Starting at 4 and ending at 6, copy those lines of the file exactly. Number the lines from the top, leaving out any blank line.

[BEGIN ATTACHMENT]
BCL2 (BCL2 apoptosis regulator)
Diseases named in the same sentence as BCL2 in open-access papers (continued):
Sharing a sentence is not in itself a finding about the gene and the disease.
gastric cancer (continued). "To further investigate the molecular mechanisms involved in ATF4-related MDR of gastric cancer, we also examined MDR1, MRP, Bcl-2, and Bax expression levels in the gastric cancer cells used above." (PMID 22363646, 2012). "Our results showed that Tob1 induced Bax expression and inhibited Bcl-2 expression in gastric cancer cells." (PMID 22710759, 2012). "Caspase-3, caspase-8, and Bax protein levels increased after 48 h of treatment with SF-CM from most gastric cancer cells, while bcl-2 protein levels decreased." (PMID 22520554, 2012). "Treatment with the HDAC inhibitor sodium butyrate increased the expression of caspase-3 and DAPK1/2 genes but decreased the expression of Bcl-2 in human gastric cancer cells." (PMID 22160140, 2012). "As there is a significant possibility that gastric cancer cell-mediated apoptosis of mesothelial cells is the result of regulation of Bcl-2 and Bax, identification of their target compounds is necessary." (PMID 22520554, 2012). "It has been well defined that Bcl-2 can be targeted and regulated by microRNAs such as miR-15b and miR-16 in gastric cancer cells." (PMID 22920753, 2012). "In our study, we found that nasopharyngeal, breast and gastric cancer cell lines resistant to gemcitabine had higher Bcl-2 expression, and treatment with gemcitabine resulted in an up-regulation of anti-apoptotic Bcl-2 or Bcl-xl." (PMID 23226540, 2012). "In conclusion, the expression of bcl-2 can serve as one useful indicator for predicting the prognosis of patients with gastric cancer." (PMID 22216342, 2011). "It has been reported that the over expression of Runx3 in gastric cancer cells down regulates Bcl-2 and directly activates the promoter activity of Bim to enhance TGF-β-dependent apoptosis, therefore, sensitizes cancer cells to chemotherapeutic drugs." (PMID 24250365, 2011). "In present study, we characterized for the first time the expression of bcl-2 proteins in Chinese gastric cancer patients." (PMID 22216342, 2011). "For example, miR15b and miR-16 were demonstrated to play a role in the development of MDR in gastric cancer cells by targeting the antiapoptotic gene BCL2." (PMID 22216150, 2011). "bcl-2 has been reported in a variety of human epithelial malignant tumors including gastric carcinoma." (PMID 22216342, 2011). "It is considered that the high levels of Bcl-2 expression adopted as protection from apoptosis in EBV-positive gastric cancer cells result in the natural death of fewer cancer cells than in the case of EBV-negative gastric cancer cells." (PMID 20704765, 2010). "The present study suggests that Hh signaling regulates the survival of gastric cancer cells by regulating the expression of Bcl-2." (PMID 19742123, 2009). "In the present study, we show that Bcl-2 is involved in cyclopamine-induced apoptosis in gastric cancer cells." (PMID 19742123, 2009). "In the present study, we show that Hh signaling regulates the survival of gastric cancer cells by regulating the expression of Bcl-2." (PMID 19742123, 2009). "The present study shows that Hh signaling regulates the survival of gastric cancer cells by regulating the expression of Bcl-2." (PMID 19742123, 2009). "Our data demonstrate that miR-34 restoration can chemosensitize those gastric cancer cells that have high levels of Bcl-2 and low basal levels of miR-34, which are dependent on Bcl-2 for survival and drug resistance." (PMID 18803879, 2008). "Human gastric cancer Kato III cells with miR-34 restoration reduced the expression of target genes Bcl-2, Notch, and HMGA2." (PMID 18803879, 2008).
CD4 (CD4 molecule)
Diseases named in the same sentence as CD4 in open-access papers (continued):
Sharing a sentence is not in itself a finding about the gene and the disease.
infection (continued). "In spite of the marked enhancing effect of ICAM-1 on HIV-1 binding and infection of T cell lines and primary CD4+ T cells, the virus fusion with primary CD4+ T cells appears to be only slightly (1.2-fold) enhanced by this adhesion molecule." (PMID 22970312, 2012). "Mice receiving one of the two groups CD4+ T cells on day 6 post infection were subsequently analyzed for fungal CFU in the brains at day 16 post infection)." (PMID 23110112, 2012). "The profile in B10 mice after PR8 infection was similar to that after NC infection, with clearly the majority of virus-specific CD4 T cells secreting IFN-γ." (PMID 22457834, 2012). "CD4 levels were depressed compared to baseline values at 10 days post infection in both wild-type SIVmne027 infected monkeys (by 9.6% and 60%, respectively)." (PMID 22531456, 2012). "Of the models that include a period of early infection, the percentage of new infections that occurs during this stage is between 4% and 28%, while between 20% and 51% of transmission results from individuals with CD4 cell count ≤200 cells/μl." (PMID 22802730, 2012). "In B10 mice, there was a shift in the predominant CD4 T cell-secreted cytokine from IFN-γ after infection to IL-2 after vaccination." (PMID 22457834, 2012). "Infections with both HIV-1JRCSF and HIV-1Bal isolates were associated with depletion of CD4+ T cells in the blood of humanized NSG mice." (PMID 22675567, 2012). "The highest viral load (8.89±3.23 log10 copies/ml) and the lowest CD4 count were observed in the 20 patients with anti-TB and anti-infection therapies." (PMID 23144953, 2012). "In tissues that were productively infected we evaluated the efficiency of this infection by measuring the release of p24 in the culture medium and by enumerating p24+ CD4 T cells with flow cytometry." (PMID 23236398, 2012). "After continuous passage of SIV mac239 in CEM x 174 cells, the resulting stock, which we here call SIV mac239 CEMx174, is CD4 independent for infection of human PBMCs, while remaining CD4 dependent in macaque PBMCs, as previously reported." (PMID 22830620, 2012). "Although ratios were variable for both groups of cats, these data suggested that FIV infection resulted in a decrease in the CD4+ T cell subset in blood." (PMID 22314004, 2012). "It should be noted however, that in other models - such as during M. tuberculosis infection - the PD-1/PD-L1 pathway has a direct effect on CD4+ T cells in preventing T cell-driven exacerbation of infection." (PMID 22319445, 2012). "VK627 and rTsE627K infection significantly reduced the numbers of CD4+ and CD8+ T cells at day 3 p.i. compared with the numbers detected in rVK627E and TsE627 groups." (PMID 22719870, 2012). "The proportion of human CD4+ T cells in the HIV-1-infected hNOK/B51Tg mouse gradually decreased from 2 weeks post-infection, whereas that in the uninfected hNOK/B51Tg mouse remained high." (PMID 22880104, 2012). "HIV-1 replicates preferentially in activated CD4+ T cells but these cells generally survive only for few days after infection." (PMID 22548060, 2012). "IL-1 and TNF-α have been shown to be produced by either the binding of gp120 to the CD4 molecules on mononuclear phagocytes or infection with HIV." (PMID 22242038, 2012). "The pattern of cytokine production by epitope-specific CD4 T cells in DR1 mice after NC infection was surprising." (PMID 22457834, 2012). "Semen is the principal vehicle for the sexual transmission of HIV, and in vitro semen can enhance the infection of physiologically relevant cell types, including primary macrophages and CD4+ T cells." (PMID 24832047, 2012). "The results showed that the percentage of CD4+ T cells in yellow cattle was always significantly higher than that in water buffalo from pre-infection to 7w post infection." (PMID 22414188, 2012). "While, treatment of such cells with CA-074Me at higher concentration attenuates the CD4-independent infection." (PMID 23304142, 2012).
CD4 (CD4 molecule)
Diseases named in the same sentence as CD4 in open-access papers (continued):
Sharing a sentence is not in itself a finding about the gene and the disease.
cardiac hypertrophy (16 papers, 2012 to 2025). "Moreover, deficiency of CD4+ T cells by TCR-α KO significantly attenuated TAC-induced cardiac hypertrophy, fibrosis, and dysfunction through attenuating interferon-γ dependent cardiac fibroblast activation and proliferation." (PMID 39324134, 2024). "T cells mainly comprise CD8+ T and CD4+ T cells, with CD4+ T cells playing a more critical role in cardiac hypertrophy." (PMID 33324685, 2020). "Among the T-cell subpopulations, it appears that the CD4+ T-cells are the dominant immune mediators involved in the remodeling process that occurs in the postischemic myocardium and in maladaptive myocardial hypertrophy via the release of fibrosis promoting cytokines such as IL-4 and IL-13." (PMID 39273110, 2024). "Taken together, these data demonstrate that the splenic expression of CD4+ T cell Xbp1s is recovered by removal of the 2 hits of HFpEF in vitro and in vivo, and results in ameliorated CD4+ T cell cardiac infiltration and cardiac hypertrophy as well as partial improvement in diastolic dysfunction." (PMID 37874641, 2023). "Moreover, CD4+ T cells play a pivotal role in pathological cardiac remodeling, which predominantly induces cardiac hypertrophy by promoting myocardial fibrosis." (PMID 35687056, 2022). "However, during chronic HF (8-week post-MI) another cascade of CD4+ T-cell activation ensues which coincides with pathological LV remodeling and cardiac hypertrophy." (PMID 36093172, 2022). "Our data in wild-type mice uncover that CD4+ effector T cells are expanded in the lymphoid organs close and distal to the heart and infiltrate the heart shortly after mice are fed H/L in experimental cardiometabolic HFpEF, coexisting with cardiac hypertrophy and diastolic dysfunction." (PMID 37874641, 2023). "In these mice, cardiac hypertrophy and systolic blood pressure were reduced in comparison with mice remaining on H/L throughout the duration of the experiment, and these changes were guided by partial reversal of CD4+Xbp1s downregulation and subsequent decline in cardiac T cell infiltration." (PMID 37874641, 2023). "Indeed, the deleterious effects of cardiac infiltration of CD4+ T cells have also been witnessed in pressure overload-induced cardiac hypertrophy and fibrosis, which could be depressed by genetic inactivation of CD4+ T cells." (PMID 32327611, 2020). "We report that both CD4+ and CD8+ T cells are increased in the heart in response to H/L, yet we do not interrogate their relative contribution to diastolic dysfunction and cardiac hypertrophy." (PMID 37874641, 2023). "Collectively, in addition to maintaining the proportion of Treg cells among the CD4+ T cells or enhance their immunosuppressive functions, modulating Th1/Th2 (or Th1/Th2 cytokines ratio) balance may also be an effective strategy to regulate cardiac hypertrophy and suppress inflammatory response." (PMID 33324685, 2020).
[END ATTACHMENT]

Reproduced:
gastric cancer (continued). "To further investigate the molecular mechanisms involved in ATF4-related MDR of gastric cancer, we also examined MDR1, MRP, Bcl-2, and Bax expression levels in the gastric cancer cells used above." (PMID 22363646, 2012). "Our results showed that Tob1 induced Bax expression and inhibited Bcl-2 expression in gastric cancer cells." (PMID 22710759, 2012). "Caspase-3, caspase-8, and Bax protein levels increased after 48 h of treatment with SF-CM from most gastric cancer cells, while bcl-2 protein levels decreased." (PMID 22520554, 2012). "Treatment with the HDAC inhibitor sodium butyrate increased the expression of caspase-3 and DAPK1/2 genes but decreased the expression of Bcl-2 in human gastric cancer cells." (PMID 22160140, 2012). "As there is a significant possibility that gastric cancer cell-mediated apoptosis of mesothelial cells is the result of regulation of Bcl-2 and Bax, identification of their target compounds is necessary." (PMID 22520554, 2012). "It has been well defined that Bcl-2 can be targeted and regulated by microRNAs such as miR-15b and miR-16 in gastric cancer cells." (PMID 22920753, 2012). "In our study, we found that nasopharyngeal, breast and gastric cancer cell lines resistant to gemcitabine had higher Bcl-2 expression, and treatment with gemcitabine resulted in an up-regulation of anti-apoptotic Bcl-2 or Bcl-xl." (PMID 23226540, 2012). "In conclusion, the expression of bcl-2 can serve as one useful indicator for predicting the prognosis of patients with gastric cancer." (PMID 22216342, 2011). "It has been reported that the over expression of Runx3 in gastric cancer cells down regulates Bcl-2 and directly activates the promoter activity of Bim to enhance TGF-β-dependent apoptosis, therefore, sensitizes cancer cells to chemotherapeutic drugs." (PMID 24250365, 2011). "In present study, we characterized for the first time the expression of bcl-2 proteins in Chinese gastric cancer patients." (PMID 22216342, 2011). "For example, miR15b and miR-16 were demonstrated to play a role in the development of MDR in gastric cancer cells by targeting the antiapoptotic gene BCL2." (PMID 22216150, 2011). "bcl-2 has been reported in a variety of human epithelial malignant tumors including gastric carcinoma." (PMID 22216342, 2011). "It is considered that the high levels of Bcl-2 expression adopted as protection from apoptosis in EBV-positive gastric cancer cells result in the natural death of fewer cancer cells than in the case of EBV-negative gastric cancer cells." (PMID 20704765, 2010). "The present study suggests that Hh signaling regulates the survival of gastric cancer cells by regulating the expression of Bcl-2." (PMID 19742123, 2009). "In the present study, we show that Bcl-2 is involved in cyclopamine-induced apoptosis in gastric cancer cells." (PMID 19742123, 2009). "In the present study, we show that Hh signaling regulates the survival of gastric cancer cells by regulating the expression of Bcl-2." (PMID 19742123, 2009). "The present study shows that Hh signaling regulates the survival of gastric cancer cells by regulating the expression of Bcl-2." (PMID 19742123, 2009). "Our data demonstrate that miR-34 restoration can chemosensitize those gastric cancer cells that have high levels of Bcl-2 and low basal levels of miR-34, which are dependent on Bcl-2 for survival and drug resistance." (PMID 18803879, 2008). "Human gastric cancer Kato III cells with miR-34 restoration reduced the expression of target genes Bcl-2, Notch, and HMGA2." (PMID 18803879, 2008).
CD4 (CD4 molecule)
Diseases named in the same sentence as CD4 in open-access papers (continued):